UK Chancellor Philip Hammond recently told Andrew Marr on the BBC,

We are a nation that honours its obligations, and if we do have any bills that fall to be paid we will obviously deal with them in the proper way.

However, the figure doing the rounds is a calculation made by the European Commission and has not been officially tabled – let alone formally endorsed by EU leaders or ministers. It is also far from clear that all EU member states back the Commission’s view that the UK will need to sign a multi-billion cheque before other subjects can even be talked about. The 27 are well aware that, in such a situation, Theresa May might have little choice but to walk away from the negotiating table.

In the meantime, questions have already been raised over the legal grounds for this ‘divorce bill’. The EU Financial Affairs Sub-Committee of the House of Lords, chaired by Baroness Falkner, a Liberal Democrat peer, stated in a report published earlier this month,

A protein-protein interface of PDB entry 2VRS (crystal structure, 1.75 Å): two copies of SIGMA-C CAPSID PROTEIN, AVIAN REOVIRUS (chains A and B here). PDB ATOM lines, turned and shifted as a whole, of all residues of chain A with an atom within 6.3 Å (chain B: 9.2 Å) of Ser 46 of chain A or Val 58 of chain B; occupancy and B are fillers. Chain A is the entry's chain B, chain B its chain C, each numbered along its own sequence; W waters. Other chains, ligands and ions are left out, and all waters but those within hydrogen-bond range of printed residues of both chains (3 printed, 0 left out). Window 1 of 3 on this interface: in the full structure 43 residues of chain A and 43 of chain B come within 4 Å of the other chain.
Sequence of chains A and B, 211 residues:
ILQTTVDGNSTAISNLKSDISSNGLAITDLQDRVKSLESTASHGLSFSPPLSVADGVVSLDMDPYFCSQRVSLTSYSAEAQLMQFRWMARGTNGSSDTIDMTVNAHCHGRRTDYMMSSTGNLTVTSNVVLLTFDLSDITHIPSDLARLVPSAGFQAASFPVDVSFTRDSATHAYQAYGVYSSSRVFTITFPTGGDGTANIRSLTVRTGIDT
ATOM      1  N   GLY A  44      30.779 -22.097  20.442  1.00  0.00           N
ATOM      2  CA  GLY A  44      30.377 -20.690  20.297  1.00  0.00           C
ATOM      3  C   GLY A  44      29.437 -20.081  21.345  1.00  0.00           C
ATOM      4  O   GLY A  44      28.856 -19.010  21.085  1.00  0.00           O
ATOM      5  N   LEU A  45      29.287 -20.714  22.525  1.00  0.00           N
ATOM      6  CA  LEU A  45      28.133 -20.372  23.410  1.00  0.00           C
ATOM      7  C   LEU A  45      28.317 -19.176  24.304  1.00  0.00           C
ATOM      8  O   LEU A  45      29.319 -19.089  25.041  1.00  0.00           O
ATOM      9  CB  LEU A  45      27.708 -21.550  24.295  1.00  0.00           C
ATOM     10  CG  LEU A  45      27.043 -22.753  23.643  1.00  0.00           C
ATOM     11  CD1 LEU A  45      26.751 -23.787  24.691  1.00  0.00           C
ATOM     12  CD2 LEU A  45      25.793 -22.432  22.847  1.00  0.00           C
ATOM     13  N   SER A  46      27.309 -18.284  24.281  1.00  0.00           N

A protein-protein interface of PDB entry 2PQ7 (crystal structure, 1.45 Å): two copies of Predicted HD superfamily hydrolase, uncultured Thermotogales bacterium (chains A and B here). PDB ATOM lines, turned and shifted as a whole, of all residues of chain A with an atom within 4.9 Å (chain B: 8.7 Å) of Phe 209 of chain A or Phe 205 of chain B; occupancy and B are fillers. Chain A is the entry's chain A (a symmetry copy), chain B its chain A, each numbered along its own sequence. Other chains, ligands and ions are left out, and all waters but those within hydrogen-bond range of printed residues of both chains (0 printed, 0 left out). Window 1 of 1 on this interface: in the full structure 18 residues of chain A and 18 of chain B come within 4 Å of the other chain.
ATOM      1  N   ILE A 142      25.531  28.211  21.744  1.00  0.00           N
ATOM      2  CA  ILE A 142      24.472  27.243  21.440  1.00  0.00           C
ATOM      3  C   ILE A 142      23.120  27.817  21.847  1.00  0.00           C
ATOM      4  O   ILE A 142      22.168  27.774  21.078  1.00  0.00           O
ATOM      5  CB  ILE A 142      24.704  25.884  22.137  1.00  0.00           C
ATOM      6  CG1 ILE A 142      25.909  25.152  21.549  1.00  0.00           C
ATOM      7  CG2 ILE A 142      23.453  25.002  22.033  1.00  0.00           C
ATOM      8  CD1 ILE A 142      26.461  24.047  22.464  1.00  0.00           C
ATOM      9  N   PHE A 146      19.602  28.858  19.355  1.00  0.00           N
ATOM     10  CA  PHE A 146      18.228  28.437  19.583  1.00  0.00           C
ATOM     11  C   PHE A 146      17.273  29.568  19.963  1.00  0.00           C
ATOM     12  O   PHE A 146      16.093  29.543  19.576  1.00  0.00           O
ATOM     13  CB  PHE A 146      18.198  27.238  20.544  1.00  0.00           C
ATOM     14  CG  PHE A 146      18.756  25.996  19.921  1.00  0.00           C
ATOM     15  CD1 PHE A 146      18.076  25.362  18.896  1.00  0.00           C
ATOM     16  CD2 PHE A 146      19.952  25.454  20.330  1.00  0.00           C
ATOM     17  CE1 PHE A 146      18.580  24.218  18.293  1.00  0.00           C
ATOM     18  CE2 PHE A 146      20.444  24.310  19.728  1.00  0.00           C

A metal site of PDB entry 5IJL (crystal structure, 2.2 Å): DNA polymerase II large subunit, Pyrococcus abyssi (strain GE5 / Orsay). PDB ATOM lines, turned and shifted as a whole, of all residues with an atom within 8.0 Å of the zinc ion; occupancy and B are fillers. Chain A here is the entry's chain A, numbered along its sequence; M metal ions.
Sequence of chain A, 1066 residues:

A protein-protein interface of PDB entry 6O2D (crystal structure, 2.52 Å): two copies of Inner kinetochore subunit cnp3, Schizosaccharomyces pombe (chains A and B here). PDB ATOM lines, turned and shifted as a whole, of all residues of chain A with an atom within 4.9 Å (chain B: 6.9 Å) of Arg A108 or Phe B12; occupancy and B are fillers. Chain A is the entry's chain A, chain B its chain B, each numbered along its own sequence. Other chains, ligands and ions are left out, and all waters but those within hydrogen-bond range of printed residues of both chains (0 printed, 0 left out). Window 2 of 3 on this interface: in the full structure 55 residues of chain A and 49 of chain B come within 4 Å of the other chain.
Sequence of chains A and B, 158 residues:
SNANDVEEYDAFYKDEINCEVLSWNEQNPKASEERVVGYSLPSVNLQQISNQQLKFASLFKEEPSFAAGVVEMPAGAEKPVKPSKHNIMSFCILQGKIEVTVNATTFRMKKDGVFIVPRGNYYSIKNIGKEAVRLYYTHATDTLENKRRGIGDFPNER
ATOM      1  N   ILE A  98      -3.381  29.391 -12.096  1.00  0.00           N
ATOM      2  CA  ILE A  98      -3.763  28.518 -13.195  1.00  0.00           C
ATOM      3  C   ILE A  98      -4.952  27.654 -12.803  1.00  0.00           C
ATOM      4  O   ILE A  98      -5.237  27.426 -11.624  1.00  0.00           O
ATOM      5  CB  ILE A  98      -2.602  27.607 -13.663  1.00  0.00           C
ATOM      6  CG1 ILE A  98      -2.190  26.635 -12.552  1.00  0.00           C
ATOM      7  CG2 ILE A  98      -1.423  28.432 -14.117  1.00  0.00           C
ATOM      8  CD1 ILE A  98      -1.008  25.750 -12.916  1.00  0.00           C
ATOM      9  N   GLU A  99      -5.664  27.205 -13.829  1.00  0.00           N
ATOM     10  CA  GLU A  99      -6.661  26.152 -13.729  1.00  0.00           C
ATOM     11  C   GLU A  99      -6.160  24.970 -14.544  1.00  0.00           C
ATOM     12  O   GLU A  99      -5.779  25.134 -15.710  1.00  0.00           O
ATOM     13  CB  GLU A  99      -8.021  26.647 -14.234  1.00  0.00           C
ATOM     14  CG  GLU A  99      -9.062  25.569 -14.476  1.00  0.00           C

On the basis of the legal opinions we have considered, we conclude that, as a matter of EU law, Article 50 TEU allows the UK to leave the EU without being liable for outstanding financial obligations under the EU budget and related financial instruments, unless a withdrawal agreement is concluded which resolves this issue.

The government received similar advice from Martin Howe QC. However, the Lords’ report also warned,

The political and economic consequences of the UK leaving the EU without responding to claims under the EU budget are likely to be profound.